Discussing approaches to embedding IFRS 17 into the business and day to day management practices

Discussing approaches to embedding IFRS 17 into the business and day to day management practices

By David Castleden, Current Head of Accounting Policy & Advisory and Greg Douglas, Actuary, Old Mutual.

Disclaimer: The views expressed below are those of the authors only and not the views of Old Mutual plc or its subsidiaries.  No reliance should be placed on the information contained in this presentation and therefore no liability is accepted for it by the presenters, Old Mutual plc or any of its subsidiaries.

David & Greg, can you tell the Risk Insights audience a bit about yourself, your experience in the industry and what your current professional focus is?

David: I am currently the Head of Accounting Policy and Advisory for Old Mutual plc having had a career which spans twenty years in the provision of accounting advice to a broad sector of clients. I have been involved in the implementation of several accounting standards during that time including the transition from local standards to IFRS.

Greg: I am currently Head of Group Actuarial Risk at Old Mutual plc, providing oversight of actuarial reporting across Solvency II, embedded value and IFRS reporting bases. Since joining Old Mutual in 2001, I have held a variety of roles, including responsibility for development projects within financial and risk transformation initiatives.

What challenges do you see with IFRS 17 implementation into a business?

The impact of implementing IFRS standards is often mis-sold to different functions in the business. It is unquestionable that the impact of IFRS 17 will have a profound impact on each and every organisation and each organisation will be affected by it in a unique way. The issue is that many people think one solution fits all – whereas, because of the complexity of each organization, the design and the approach to implementing IFRS 17 will need to be tailored for each business. We must remember that there has been limited global consistency in the determination of insurance provisions in the past.

A key observations is that it is dangerous to view the implementation of IFRS 17 as a minimum compliance exercise. As the range of impacts of the standard are so broad, a comprehensive project should be undertaken when implementing the standard.

At the IFRS 17 conference, you will be speaking on your insight regarding ‘Discussing approaches to embedding IFRS 17 into the business and day to day management practices’. Why is this a key concern right now? And what are the essential things to remember?

The key issue is that if you fail to plan in sufficient detail – you plan to fail. Certain current short term solutions that are being designed and proposed may cause a lot of pain in the future given their narrow focus. The understanding of what is required, and by whom, is critical – and until people understand in a lot of detail what the implications of the standard are – they are often not able to adequately vocalise concerns.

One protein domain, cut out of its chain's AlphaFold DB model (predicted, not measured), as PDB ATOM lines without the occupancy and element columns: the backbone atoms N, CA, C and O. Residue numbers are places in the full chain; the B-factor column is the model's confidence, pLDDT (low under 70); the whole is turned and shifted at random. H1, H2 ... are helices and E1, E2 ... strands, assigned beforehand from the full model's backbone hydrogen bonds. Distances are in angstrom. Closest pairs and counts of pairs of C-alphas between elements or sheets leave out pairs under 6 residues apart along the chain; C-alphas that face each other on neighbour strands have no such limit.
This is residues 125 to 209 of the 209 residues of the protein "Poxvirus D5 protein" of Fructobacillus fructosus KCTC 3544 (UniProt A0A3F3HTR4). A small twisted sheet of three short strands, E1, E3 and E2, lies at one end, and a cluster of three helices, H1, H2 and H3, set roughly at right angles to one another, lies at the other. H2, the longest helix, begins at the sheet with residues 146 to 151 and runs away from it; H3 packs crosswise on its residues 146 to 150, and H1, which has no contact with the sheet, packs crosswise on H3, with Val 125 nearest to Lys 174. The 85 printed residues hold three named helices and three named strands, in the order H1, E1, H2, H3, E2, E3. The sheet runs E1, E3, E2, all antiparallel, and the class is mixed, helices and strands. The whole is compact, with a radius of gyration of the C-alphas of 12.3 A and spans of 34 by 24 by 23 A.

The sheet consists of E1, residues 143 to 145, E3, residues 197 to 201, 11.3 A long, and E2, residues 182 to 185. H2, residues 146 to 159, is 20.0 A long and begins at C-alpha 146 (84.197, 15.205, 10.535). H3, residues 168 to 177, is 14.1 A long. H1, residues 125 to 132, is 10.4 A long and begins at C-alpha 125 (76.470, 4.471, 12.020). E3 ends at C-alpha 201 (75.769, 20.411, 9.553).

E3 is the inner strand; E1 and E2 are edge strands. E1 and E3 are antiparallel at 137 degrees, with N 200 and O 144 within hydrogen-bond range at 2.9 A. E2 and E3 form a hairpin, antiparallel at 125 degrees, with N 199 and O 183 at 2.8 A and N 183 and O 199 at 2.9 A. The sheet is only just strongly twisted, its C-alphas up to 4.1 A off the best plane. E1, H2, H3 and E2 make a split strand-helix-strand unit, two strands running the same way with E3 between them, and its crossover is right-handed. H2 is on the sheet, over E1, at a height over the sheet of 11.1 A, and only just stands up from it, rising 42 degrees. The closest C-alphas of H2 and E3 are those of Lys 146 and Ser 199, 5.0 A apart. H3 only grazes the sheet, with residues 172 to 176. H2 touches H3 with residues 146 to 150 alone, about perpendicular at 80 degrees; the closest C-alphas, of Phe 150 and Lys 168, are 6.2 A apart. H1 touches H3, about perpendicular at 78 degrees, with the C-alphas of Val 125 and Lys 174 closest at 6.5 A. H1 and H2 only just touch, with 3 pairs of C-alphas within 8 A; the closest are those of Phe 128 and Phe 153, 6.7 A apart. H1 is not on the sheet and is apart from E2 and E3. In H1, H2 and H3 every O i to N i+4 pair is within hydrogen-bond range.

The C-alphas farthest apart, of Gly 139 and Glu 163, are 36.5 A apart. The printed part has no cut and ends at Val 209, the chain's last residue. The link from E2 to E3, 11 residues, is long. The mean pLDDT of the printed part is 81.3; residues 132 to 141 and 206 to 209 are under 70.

A comprehensive (cross-functional) organisational understanding is required with common language from all key stakeholders. Any residual concerns should be raised constantly during the programme to ensure that there is adequate time to address key issues arising.

How can IFRS 17 produce opportunities to transform the business?

The engagement on IFRS 17 issues provides an opportunity for key stakeholders (incl. Board and Audit Committees) to further their understanding of insurance products and the organisation’s business model. This should lead to a more robust debate on key issues and the realignment of cross-functional objectives to achieve the business strategy.

IFRS 17 presents a significant opportunity to transform the operational modus of the business – focusing on data processes and definitions to ensure that there is only ‘one source of the truth’ will have an immense impact on organisational efficiency.

In addition, IFRS 17 will require a new collaborative approach between teams that traditionally worked in silos (e.g. actuarial and accounting teams), and will also drive the consideration of new teams with a mix of traditional skills and expertise, both providing the opportunity to improve organisational efficiency.

Why might it be difficult to compare standards across different jurisdictions?

Different features of insurance products together with different accounting bases and regulatory mechanisms makes comparisons extremely difficult. The new standard should assist, but the industry will need to navigate a principles based approach, with many different implementation options, including the determination of accounting balances on transition.

How do you see the financial landscape evolving over the next 6-12 months?

From a financial reporting perspective, with the knowledge of IFRS 17 spreading across the industry, it should be expected that more teams of people will be mobilised to tackle various impacts of implementing the new standard.  Financial transactions taking place (including business transfers and reinsurance) will also be viewed from the perspective of the new standard to mitigate potential adverse implications.